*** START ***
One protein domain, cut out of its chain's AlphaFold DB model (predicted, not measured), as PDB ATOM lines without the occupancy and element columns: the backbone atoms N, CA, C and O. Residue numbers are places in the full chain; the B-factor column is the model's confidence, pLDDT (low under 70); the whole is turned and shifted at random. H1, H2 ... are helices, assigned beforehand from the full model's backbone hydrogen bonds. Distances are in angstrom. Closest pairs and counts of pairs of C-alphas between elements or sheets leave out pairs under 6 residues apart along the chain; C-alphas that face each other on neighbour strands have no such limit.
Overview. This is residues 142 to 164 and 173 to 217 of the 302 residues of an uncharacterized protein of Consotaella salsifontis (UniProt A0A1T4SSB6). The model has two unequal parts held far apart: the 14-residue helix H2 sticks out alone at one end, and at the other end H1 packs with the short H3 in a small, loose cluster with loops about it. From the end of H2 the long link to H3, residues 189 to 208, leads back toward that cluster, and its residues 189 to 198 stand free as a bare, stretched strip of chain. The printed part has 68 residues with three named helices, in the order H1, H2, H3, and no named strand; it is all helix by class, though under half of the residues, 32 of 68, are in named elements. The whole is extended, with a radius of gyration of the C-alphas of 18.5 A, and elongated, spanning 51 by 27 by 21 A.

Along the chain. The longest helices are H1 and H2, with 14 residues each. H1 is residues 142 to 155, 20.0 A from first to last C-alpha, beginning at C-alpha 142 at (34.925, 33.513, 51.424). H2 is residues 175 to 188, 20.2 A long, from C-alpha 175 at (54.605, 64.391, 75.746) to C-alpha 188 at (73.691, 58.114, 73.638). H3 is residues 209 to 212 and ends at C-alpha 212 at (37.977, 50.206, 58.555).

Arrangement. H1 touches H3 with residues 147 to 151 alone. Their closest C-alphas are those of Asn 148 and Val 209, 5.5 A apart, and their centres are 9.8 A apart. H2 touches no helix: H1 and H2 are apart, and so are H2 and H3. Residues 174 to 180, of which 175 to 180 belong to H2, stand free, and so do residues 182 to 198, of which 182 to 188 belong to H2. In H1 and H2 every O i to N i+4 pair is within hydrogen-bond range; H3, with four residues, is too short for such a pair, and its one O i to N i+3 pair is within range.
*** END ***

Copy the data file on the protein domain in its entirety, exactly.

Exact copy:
One protein domain, cut out of its chain's AlphaFold DB model (predicted, not measured), as PDB ATOM lines without the occupancy and element columns: the backbone atoms N, CA, C and O. Residue numbers are places in the full chain; the B-factor column is the model's confidence, pLDDT (low under 70); the whole is turned and shifted at random. H1, H2 ... are helices, assigned beforehand from the full model's backbone hydrogen bonds. Distances are in angstrom. Closest pairs and counts of pairs of C-alphas between elements or sheets leave out pairs under 6 residues apart along the chain; C-alphas that face each other on neighbour strands have no such limit.
Overview. This is residues 142 to 164 and 173 to 217 of the 302 residues of an uncharacterized protein of Consotaella salsifontis (UniProt A0A1T4SSB6). The model has two unequal parts held far apart: the 14-residue helix H2 sticks out alone at one end, and at the other end H1 packs with the short H3 in a small, loose cluster with loops about it. From the end of H2 the long link to H3, residues 189 to 208, leads back toward that cluster, and its residues 189 to 198 stand free as a bare, stretched strip of chain. The printed part has 68 residues with three named helices, in the order H1, H2, H3, and no named strand; it is all helix by class, though under half of the residues, 32 of 68, are in named elements. The whole is extended, with a radius of gyration of the C-alphas of 18.5 A, and elongated, spanning 51 by 27 by 21 A.

Along the chain. The longest helices are H1 and H2, with 14 residues each. H1 is residues 142 to 155, 20.0 A from first to last C-alpha, beginning at C-alpha 142 at (34.925, 33.513, 51.424). H2 is residues 175 to 188, 20.2 A long, from C-alpha 175 at (54.605, 64.391, 75.746) to C-alpha 188 at (73.691, 58.114, 73.638). H3 is residues 209 to 212 and ends at C-alpha 212 at (37.977, 50.206, 58.555).

Arrangement. H1 touches H3 with residues 147 to 151 alone. Their closest C-alphas are those of Asn 148 and Val 209, 5.5 A apart, and their centres are 9.8 A apart. H2 touches no helix: H1 and H2 are apart, and so are H2 and H3. Residues 174 to 180, of which 175 to 180 belong to H2, stand free, and so do residues 182 to 198, of which 182 to 188 belong to H2. In H1 and H2 every O i to N i+4 pair is within hydrogen-bond range; H3, with four residues, is too short for such a pair, and its one O i to N i+3 pair is within range.